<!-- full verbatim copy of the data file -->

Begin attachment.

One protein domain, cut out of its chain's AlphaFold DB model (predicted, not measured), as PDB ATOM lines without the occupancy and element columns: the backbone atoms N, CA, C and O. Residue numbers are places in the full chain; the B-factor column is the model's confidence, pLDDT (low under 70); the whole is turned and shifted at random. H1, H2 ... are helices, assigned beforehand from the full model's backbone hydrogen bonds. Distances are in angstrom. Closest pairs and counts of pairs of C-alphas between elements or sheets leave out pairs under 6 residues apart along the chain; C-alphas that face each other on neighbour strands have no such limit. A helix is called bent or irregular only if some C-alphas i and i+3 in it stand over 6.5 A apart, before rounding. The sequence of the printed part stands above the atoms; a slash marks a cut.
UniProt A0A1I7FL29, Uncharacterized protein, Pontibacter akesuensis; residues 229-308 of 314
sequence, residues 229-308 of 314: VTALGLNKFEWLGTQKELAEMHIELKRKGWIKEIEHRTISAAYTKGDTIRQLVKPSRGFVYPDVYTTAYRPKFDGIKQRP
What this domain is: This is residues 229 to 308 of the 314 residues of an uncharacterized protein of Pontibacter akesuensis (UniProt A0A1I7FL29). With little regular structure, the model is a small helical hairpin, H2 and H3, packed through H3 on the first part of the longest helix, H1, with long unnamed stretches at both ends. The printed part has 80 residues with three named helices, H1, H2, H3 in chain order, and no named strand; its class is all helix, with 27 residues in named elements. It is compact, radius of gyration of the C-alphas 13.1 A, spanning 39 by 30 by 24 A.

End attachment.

One protein domain, cut out of its chain's AlphaFold DB model (predicted, not measured), as PDB ATOM lines without the occupancy and element columns: the backbone atoms N, CA, C and O. Residue numbers are places in the full chain; the B-factor column is the model's confidence, pLDDT (low under 70); the whole is turned and shifted at random. H1, H2 ... are helices, assigned beforehand from the full model's backbone hydrogen bonds. Distances are in angstrom. Closest pairs and counts of pairs of C-alphas between elements or sheets leave out pairs under 6 residues apart along the chain; C-alphas that face each other on neighbour strands have no such limit. A helix is called bent or irregular only if some C-alphas i and i+3 in it stand over 6.5 A apart, before rounding. The sequence of the printed part stands above the atoms; a slash marks a cut.
UniProt A0A1I7FL29, Uncharacterized protein, Pontibacter akesuensis; residues 229-308 of 314
sequence, residues 229-308 of 314: VTALGLNKFEWLGTQKELAEMHIELKRKGWIKEIEHRTISAAYTKGDTIRQLVKPSRGFVYPDVYTTAYRPKFDGIKQRP
What this domain is: This is residues 229 to 308 of the 314 residues of an uncharacterized protein of Pontibacter akesuensis (UniProt A0A1I7FL29). With little regular structure, the model is a small helical hairpin, H2 and H3, packed through H3 on the first part of the longest helix, H1, with long unnamed stretches at both ends. The printed part has 80 residues with three named helices, H1, H2, H3 in chain order, and no named strand; its class is all helix, with 27 residues in named elements. It is compact, radius of gyration of the C-alphas 13.1 A, spanning 39 by 30 by 24 A.